Astute readers will notice that these units seem to get some major benefits. The reason for that is that the skill system, used in a number of Fire Emblem games, has made a partial return. Certain classes, both new and old, have skills with a random chance of going off; and these skills help their effectiveness in battle in a variety of ways. Besides those mentioned above, others include the Sniper’s newfound ability to ensure an attack hits or the General’s ability to reduce any hit’s damage to zero. The interesting things about these skills is that, aside from truly major ones such as the Wyvern Knight’s piercing attack or the Rogue’s lockpick ability, they actually become mostly useless. For example, any General worth his salt will take extremely low or no damage anyway, any decent Sniper is assured a hit and any decent Swordmaster is going to perform critical hits like crazy whether he gets an increase to his skill or not.

The game also features ‘Recruits,’ who are young, untrained kids who join your army with aspirations of becoming mighty warriors. Some background for those who don’t know the Fire Emblem system: because experience is limited and statistical growth is somewhat random, characters only get a maximum of two classes to run through in an attempt to grab as many stat points as possible. Recruits, however, start off extremely weak in a ‘sub-class’ entitled Trainee. Upon reaching level 10 in that class, they automatically switch to a basic class and start all over again, giving them the chance to earn more statistic points and become valuable enemy-crushers. Once again, there’s a slight problem here. While the added growth these characters receive gives a greater sense of pride in their abilities, at least one trainee is gained so late in the game that getting him to actually kill enemies and earn any experience is a tall order, especially when you could just slot a high level character into the line-up.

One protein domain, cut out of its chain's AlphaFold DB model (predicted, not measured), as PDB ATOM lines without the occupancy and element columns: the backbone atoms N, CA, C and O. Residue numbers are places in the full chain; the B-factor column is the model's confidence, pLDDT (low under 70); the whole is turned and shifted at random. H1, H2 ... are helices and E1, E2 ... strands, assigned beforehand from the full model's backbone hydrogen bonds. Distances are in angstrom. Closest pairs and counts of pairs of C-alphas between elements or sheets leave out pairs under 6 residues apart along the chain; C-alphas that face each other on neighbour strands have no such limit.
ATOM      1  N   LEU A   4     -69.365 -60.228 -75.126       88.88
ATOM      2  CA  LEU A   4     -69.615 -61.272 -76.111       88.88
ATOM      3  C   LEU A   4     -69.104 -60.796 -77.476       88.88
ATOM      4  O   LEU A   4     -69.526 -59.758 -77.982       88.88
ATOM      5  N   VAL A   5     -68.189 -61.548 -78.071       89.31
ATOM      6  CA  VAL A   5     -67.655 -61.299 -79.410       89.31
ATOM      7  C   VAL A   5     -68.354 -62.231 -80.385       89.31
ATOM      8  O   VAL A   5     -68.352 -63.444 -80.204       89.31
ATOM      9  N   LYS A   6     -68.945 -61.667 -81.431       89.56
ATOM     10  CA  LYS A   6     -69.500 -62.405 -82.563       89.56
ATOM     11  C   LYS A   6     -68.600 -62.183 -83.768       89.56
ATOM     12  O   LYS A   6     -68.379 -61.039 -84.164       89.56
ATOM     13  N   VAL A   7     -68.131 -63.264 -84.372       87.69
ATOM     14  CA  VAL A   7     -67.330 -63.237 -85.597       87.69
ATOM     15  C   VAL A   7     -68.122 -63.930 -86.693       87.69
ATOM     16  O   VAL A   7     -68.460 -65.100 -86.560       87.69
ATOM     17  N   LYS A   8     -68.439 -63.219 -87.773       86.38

Some significant changes have been made to the between-mission gameplay. Where previous installments would throw you directly into the next mission, FESS allows you to walk around a world map done in the nodular style, allowing you to revisit old towns and shops and visit optional dungeons to plunder for resources. This is a strange move, and while it’s appreciably an attempt to add more to the game it actually serves to remove a major facet of the strategy and difficulty of the first game; namely managing your items to ensure they don’t break at critical junctures. Even when you don’t get the opportunity to revisit the world map between locations, as sometimes occurs, you are still saved the task of item management by having unlimited access to a shop that sells basic-level items. By a similar token, access to these extra dungeons takes away the problems of having to build up a stash of money and carefully manage the experience of your party.

There’s a pattern here. While the Fire Emblem system is, at heart, an extremely solid system able to remain both fun and sufficiently complex, one of the core problems with FESS is that all of the touted new features are little more than things tacked on to a game that is, for those who have stuck with the series, little more than a twenty-something level expansion pack. Worse yet, some of the major features have detracted from the game, or at least not added sufficiently to it to make a difference. It gets to the point where many of the later levels, which are filled to overflowing with enemies, can become either long drawn-out slogfests or else easily solved by taking in the most overpowered character you have and beating down the enemy through counterattacks.